The object of the game Guess Who is for two players to guess which of the 24 characters their opponent has selected and visa versa. The first one to guess right wins. Players narrow down the field of “suspects” one question at a time such as “are they male or female” and “do they have brown hair.” After several rounds, many of the “suspects” are still standing because they all fit the same descriptions. The bottom line, physical descriptions given in great detail are wonderful for a police sketch artist but not for characters in a fictional story.

Guess Who.jpg

Physical Attributes Just Scratch the Surface

A character’s hobbies, habits, gestures, likes and dislikes will give a reader a more in-depth look than a running list of physical descriptions. In The Troubled Souls of Goldie Rich: The Zombie Next Door, my young adult/safe for middle grade adventure, the main character is 14-year-old Goldie Jean Rich.

Goldie’s physical attributes are petite, curly hair and young-looking. The rest I’ve left up to the reader’s imagination because it is not an integral part of the story. It doesn’t matter if Goldie is a blonde or redhead nor does it have any bearing on this story if she is of Hawaiian descent or Italian. The same goes for her best friend, the eccentric and fun-loving Rita, and their classmates, Jonny and Blake, who hang around the girls because they have crushes on them. Goldie is also adopted and may/may not look like the rest of her family. That’s up to the reader.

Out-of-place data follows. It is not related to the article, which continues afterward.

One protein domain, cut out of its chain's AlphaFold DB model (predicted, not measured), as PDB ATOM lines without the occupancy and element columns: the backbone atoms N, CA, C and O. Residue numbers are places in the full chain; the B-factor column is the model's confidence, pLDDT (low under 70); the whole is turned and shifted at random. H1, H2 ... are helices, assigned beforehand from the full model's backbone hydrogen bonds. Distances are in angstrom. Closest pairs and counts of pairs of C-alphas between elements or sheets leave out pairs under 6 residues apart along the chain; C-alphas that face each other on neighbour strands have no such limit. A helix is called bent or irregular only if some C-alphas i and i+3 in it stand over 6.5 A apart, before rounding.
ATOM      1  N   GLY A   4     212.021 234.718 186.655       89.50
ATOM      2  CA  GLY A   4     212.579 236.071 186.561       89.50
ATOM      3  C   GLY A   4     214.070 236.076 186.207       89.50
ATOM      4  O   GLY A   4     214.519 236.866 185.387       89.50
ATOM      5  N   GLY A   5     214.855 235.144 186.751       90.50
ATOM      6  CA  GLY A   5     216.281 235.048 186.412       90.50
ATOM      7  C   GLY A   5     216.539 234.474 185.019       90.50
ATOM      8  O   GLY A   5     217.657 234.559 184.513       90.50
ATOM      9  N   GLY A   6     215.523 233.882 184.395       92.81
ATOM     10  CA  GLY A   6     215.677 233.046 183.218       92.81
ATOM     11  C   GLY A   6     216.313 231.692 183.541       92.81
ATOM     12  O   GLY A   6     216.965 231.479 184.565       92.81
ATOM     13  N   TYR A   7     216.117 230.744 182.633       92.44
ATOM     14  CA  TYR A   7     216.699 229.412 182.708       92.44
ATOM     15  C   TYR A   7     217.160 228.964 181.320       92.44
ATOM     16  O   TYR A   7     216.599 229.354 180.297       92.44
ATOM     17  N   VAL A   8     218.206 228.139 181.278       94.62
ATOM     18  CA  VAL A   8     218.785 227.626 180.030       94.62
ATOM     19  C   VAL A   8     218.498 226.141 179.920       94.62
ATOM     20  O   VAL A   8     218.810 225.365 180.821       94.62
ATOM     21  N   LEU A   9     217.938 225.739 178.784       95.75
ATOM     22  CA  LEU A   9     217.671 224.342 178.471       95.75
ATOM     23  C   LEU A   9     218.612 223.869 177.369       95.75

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Characters Need Problems, and Goldie Has Her Share

The problems a character has and the way they handle them add to their personality. Entering high school is scary and exciting. Shy Goldie is anxious to be a freshman because of how she sees herself. She confides in Rita “I’m going to look like an eight-year-old when I start high school in three months” to which Rita replies, “Get over it, Goldie.  You look at least nine.”